Other disadvantages, in part economic, in part purely political, attach to particular modes of governmental interference. Thus when the action of government requires funds raised by taxation, we have to reckon---besides the financial cost of collection and any loss to production caused by particular taxes---the political danger of adding to a burden already impatiently borne; where, again, it requires the prohibition of private industry, we must regard as an item on the wrong side of the account not only the immediate irksomeness of restraint, but the repression of energy and self-help that tends to follow from it; where, on the other hand, the interference takes the form of regulations imposed on private businesses, in addition to any detrimental effects on industrial processes that may inevitably accompany the observance of such regulations we may often have to calculate on a certain amount of economic and political evils. due to successful or unsuccessful attempts to evade them.

And, lastly, in all cases, the work of government has to be done by persons who---even with the best arrangements for effective supervision and promotion by merit---can have only a part of the stimulus to energetic industry that the independent worker feels, who may reasonably hope to gain by any well-directed extra exertion, intellectual or muscular, and must fear to lose by any indolence or neglect. The same, however, may be said of the hired labour used by private employers, to an extent which the development of industry has hitherto continually tended to increase; including even the specially important labour of management, in the case of businesses conducted by joint-stock companies. And, on the other hand, government can apply certain kinds of stimulus which private employers have either not at their command at all, or only in a less degree; it can reward conspicuous merit by honours and distinctions, and offer to faithful service a more complete security of continuous employment and provision for old age. Still the loss, in governmental service, of the enterprise and effort that is stimulated, and sustained by a fuller sense of self-dependence, must be set down as very serious; and, on the whole, there seems no doubt that even where the defects of laisser faire are palpable and grave, they may still be outweighed by the various disadvantages incident to governmental management of industry.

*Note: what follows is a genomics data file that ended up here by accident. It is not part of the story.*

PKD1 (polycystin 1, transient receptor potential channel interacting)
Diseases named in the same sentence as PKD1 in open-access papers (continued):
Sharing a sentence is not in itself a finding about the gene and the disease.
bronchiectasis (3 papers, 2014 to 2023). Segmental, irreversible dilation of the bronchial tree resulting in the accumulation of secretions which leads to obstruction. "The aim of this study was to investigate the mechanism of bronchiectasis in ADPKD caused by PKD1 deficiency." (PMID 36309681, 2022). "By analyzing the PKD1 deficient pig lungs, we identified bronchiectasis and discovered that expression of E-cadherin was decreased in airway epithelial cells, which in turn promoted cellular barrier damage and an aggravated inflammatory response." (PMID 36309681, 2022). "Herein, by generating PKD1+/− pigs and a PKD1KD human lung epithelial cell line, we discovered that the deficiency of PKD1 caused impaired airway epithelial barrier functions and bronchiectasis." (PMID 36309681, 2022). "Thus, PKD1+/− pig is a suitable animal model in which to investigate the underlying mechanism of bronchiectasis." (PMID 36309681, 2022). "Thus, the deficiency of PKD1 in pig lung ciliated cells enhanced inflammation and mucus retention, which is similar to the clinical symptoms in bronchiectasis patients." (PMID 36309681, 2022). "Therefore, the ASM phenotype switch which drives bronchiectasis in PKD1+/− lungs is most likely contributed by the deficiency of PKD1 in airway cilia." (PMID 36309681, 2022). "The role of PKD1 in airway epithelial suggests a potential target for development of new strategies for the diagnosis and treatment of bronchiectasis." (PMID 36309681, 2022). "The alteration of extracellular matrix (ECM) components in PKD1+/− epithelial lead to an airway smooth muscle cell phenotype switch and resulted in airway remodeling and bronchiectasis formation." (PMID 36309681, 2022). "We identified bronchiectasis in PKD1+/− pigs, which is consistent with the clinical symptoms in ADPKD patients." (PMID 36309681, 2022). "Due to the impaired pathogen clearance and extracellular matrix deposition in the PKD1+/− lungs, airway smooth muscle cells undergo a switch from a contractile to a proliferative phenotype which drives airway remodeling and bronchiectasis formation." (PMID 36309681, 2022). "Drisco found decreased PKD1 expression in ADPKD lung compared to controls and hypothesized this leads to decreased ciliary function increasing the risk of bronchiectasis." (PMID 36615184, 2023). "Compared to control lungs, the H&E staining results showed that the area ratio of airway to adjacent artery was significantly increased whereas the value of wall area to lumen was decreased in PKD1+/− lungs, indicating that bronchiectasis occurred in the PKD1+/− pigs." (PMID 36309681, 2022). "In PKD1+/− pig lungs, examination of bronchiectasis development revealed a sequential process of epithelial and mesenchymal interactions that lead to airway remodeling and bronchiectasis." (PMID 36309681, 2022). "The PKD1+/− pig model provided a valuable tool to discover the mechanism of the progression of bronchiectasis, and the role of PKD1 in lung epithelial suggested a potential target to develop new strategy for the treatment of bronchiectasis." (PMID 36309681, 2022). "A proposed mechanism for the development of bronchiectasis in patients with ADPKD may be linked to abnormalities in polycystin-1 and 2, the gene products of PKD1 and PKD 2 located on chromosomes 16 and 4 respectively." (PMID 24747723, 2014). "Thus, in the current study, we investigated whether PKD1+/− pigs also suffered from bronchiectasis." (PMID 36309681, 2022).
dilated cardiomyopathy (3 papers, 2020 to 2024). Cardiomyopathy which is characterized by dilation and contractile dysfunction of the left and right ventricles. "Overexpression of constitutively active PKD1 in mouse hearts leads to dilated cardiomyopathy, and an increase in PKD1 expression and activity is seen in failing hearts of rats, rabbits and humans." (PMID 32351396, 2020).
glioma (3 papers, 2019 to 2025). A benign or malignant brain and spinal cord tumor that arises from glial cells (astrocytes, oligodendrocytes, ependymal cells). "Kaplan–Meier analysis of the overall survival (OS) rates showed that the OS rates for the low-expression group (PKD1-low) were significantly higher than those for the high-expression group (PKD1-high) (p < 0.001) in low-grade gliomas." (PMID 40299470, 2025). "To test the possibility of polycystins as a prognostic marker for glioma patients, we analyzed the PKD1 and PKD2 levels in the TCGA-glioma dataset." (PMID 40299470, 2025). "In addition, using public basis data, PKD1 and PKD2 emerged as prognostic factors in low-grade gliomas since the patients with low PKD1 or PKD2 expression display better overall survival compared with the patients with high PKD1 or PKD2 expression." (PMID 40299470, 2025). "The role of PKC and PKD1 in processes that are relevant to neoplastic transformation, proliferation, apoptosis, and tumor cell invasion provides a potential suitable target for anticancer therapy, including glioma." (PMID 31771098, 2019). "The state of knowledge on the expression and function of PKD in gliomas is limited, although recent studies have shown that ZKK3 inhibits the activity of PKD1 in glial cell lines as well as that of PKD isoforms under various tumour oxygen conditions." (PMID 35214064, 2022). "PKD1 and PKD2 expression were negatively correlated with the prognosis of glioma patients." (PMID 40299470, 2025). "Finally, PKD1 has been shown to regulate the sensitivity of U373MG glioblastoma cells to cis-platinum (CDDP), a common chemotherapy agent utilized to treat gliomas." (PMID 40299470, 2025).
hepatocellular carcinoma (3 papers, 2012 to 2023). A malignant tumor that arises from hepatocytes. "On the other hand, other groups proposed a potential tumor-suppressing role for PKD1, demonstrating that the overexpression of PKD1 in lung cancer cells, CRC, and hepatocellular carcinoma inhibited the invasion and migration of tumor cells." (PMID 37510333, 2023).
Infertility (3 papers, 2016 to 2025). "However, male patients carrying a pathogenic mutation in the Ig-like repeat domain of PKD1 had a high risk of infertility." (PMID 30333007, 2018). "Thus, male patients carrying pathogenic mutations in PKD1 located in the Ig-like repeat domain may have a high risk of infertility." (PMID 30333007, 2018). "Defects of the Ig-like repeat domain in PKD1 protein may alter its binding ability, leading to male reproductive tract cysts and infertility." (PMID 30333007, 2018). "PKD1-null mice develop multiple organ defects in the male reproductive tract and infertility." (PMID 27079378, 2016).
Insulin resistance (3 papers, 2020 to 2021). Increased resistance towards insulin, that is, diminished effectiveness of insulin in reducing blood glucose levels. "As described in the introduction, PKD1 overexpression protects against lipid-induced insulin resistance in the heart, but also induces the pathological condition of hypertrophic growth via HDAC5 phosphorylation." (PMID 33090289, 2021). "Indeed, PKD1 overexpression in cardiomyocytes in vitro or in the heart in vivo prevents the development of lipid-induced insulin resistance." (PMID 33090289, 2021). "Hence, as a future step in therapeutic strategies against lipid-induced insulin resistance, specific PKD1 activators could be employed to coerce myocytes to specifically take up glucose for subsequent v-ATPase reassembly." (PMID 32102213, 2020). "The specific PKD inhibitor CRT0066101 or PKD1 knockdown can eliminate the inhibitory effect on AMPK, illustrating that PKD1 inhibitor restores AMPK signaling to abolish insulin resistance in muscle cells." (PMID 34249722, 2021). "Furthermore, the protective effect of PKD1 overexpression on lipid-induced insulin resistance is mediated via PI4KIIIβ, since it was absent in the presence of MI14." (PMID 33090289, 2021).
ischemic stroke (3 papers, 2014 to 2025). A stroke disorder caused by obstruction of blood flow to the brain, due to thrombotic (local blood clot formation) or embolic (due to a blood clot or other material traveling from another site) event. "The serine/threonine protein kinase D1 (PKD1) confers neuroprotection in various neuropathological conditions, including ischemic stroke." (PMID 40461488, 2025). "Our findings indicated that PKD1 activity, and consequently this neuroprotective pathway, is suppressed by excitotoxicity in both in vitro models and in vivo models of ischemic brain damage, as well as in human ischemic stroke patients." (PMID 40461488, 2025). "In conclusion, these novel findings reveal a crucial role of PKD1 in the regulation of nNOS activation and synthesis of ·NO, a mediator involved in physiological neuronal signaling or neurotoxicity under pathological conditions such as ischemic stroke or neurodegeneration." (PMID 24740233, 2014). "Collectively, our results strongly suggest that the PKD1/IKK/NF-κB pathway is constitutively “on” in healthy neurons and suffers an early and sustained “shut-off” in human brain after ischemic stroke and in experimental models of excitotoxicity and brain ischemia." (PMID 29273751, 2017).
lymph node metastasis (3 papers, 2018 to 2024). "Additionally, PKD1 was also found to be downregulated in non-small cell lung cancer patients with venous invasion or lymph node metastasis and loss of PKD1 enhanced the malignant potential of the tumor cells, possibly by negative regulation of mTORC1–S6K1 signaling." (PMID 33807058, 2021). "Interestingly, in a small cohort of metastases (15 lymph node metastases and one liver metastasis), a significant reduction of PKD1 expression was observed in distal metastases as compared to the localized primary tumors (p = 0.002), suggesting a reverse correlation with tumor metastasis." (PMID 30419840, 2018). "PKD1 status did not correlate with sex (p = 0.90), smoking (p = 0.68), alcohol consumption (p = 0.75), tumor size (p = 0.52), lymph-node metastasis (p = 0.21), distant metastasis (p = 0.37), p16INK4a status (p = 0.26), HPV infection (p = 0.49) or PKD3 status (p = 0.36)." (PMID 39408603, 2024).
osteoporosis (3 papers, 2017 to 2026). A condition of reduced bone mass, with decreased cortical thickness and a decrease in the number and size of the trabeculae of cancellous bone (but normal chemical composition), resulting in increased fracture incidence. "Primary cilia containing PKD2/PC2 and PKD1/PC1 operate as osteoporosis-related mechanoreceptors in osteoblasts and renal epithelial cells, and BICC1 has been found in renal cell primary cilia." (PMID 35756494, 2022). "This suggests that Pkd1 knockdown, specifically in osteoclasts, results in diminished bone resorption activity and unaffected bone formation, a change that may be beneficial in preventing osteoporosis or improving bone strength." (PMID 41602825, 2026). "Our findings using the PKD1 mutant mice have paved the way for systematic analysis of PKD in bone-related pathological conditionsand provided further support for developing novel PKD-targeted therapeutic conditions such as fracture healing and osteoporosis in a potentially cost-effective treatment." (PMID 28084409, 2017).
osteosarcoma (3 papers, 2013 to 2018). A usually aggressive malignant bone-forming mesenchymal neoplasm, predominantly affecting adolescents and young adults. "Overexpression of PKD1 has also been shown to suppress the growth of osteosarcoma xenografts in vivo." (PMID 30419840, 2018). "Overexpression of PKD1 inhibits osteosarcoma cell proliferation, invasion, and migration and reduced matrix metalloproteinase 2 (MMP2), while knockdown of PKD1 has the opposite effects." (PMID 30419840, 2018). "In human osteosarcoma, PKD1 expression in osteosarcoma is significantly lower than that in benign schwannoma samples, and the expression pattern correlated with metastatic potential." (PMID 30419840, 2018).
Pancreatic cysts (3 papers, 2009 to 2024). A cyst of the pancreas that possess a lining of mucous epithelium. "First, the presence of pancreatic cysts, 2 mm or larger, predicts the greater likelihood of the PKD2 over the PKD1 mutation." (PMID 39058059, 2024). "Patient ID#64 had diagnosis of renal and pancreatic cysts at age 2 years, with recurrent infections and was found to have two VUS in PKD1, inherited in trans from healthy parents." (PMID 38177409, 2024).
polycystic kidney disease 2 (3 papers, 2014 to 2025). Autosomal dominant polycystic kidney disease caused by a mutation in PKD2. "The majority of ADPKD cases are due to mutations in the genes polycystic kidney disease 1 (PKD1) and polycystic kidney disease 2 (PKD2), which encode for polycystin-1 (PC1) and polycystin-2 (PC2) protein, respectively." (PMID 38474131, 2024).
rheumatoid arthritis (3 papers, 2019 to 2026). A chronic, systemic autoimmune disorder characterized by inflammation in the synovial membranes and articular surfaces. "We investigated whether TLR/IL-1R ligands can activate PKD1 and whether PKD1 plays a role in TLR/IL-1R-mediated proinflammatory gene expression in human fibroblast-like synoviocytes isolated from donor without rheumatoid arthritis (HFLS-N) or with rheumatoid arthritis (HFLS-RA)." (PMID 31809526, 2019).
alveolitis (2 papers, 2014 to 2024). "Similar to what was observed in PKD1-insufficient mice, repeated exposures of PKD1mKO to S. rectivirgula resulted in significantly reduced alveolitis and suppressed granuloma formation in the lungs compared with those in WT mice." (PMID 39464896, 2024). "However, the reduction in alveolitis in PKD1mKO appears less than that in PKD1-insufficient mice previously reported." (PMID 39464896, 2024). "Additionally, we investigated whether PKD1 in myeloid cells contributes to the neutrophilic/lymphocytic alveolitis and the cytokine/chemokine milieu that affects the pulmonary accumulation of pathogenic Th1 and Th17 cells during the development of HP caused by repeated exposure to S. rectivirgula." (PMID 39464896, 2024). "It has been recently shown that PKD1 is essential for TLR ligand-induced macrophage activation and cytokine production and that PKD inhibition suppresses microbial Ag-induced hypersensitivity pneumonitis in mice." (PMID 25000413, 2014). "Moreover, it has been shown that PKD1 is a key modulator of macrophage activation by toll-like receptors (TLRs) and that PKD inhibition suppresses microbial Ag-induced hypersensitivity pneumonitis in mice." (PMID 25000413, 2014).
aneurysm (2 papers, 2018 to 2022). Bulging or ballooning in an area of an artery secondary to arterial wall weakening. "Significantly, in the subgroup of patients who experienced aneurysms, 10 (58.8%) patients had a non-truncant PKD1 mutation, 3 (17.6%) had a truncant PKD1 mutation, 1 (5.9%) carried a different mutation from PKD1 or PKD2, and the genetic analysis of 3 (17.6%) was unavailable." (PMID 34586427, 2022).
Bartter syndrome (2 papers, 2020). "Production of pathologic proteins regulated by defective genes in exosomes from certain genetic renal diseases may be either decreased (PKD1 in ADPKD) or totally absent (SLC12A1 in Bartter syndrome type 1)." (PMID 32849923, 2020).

But, even so, it is important to observe, first, that these disadvantages are largely such as moral and political progress may be expected to diminish; so that even where we do not regard the intervention of government as at present desirable, we may yet look forward to it, and perhaps prepare the way for it. And, secondly, even where we reject governmental interference, we may yet recognise the expediency of supplementing or limiting in some way or other the results of private enterprise: we may point out a place for philanthropic effort---as in the case of educational foundations; or for associations of consumers to supply their needs otherwise than by the competition of independent producers---as in the case of the highly successful cooperative stores managed by artisans.